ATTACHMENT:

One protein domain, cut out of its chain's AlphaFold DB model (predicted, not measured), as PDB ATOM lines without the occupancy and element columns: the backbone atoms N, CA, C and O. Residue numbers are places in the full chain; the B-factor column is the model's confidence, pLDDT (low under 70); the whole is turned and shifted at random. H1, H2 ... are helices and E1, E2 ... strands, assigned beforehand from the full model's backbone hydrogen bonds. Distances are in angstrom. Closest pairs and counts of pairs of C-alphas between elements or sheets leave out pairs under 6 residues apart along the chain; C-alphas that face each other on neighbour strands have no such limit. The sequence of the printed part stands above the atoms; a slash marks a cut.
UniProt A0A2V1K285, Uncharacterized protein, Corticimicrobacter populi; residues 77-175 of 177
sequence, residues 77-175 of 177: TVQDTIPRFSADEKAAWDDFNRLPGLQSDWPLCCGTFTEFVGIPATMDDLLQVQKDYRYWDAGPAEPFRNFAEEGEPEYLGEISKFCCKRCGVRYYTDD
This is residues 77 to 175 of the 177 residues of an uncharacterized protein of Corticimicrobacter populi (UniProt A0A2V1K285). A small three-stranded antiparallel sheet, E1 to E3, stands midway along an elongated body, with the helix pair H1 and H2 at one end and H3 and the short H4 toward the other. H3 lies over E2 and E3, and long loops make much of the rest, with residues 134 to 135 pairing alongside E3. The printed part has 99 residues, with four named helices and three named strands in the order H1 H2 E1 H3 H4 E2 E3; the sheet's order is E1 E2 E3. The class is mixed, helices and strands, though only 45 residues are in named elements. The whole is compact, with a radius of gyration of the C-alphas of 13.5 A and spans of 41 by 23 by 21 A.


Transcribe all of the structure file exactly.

One protein domain, cut out of its chain's AlphaFold DB model (predicted, not measured), as PDB ATOM lines without the occupancy and element columns: the backbone atoms N, CA, C and O. Residue numbers are places in the full chain; the B-factor column is the model's confidence, pLDDT (low under 70); the whole is turned and shifted at random. H1, H2 ... are helices and E1, E2 ... strands, assigned beforehand from the full model's backbone hydrogen bonds. Distances are in angstrom. Closest pairs and counts of pairs of C-alphas between elements or sheets leave out pairs under 6 residues apart along the chain; C-alphas that face each other on neighbour strands have no such limit. The sequence of the printed part stands above the atoms; a slash marks a cut.
UniProt A0A2V1K285, Uncharacterized protein, Corticimicrobacter populi; residues 77-175 of 177
sequence, residues 77-175 of 177: TVQDTIPRFSADEKAAWDDFNRLPGLQSDWPLCCGTFTEFVGIPATMDDLLQVQKDYRYWDAGPAEPFRNFAEEGEPEYLGEISKFCCKRCGVRYYTDD
This is residues 77 to 175 of the 177 residues of an uncharacterized protein of Corticimicrobacter populi (UniProt A0A2V1K285). A small three-stranded antiparallel sheet, E1 to E3, stands midway along an elongated body, with the helix pair H1 and H2 at one end and H3 and the short H4 toward the other. H3 lies over E2 and E3, and long loops make much of the rest, with residues 134 to 135 pairing alongside E3. The printed part has 99 residues, with four named helices and three named strands in the order H1 H2 E1 H3 H4 E2 E3; the sheet's order is E1 E2 E3. The class is mixed, helices and strands, though only 45 residues are in named elements. The whole is compact, with a radius of gyration of the C-alphas of 13.5 A and spans of 41 by 23 by 21 A.